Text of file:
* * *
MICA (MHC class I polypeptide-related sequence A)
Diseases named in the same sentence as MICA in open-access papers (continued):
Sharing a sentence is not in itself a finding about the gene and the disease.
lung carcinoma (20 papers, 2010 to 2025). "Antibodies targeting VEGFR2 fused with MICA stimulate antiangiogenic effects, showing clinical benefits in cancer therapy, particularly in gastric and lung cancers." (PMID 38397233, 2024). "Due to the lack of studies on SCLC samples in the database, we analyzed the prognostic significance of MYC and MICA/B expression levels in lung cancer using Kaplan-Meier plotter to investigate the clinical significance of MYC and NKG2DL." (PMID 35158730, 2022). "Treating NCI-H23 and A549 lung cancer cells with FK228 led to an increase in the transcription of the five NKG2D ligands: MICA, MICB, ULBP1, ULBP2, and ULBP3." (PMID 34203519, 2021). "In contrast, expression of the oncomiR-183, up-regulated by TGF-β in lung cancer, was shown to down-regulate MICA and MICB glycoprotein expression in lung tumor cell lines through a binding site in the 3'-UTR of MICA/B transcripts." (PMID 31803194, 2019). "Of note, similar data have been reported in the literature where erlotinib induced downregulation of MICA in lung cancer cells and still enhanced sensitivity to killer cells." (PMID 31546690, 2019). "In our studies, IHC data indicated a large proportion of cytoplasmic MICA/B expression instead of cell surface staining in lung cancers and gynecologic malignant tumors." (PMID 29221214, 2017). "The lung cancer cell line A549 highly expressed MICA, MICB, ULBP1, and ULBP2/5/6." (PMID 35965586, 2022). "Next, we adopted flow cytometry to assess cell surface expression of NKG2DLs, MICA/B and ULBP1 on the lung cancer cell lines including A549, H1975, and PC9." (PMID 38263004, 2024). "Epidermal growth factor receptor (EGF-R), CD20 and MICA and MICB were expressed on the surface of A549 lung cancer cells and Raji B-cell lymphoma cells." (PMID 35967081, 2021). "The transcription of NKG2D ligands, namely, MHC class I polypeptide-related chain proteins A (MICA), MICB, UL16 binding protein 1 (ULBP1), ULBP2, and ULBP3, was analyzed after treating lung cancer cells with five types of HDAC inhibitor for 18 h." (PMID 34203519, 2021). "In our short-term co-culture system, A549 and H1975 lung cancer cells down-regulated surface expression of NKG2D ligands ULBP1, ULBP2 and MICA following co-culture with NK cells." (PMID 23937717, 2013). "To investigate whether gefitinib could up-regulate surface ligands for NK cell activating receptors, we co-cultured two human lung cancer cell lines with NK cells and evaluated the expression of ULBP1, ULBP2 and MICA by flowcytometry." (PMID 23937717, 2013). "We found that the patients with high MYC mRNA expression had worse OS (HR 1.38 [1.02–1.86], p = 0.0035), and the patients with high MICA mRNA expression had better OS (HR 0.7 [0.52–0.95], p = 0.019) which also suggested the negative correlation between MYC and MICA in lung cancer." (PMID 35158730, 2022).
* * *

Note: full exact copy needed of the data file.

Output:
MICA (MHC class I polypeptide-related sequence A)
Diseases named in the same sentence as MICA in open-access papers (continued):
Sharing a sentence is not in itself a finding about the gene and the disease.
lung carcinoma (20 papers, 2010 to 2025). "Antibodies targeting VEGFR2 fused with MICA stimulate antiangiogenic effects, showing clinical benefits in cancer therapy, particularly in gastric and lung cancers." (PMID 38397233, 2024). "Due to the lack of studies on SCLC samples in the database, we analyzed the prognostic significance of MYC and MICA/B expression levels in lung cancer using Kaplan-Meier plotter to investigate the clinical significance of MYC and NKG2DL." (PMID 35158730, 2022). "Treating NCI-H23 and A549 lung cancer cells with FK228 led to an increase in the transcription of the five NKG2D ligands: MICA, MICB, ULBP1, ULBP2, and ULBP3." (PMID 34203519, 2021). "In contrast, expression of the oncomiR-183, up-regulated by TGF-β in lung cancer, was shown to down-regulate MICA and MICB glycoprotein expression in lung tumor cell lines through a binding site in the 3'-UTR of MICA/B transcripts." (PMID 31803194, 2019). "Of note, similar data have been reported in the literature where erlotinib induced downregulation of MICA in lung cancer cells and still enhanced sensitivity to killer cells." (PMID 31546690, 2019). "In our studies, IHC data indicated a large proportion of cytoplasmic MICA/B expression instead of cell surface staining in lung cancers and gynecologic malignant tumors." (PMID 29221214, 2017). "The lung cancer cell line A549 highly expressed MICA, MICB, ULBP1, and ULBP2/5/6." (PMID 35965586, 2022). "Next, we adopted flow cytometry to assess cell surface expression of NKG2DLs, MICA/B and ULBP1 on the lung cancer cell lines including A549, H1975, and PC9." (PMID 38263004, 2024). "Epidermal growth factor receptor (EGF-R), CD20 and MICA and MICB were expressed on the surface of A549 lung cancer cells and Raji B-cell lymphoma cells." (PMID 35967081, 2021). "The transcription of NKG2D ligands, namely, MHC class I polypeptide-related chain proteins A (MICA), MICB, UL16 binding protein 1 (ULBP1), ULBP2, and ULBP3, was analyzed after treating lung cancer cells with five types of HDAC inhibitor for 18 h." (PMID 34203519, 2021). "In our short-term co-culture system, A549 and H1975 lung cancer cells down-regulated surface expression of NKG2D ligands ULBP1, ULBP2 and MICA following co-culture with NK cells." (PMID 23937717, 2013). "To investigate whether gefitinib could up-regulate surface ligands for NK cell activating receptors, we co-cultured two human lung cancer cell lines with NK cells and evaluated the expression of ULBP1, ULBP2 and MICA by flowcytometry." (PMID 23937717, 2013). "We found that the patients with high MYC mRNA expression had worse OS (HR 1.38 [1.02–1.86], p = 0.0035), and the patients with high MICA mRNA expression had better OS (HR 0.7 [0.52–0.95], p = 0.019) which also suggested the negative correlation between MYC and MICA in lung cancer." (PMID 35158730, 2022).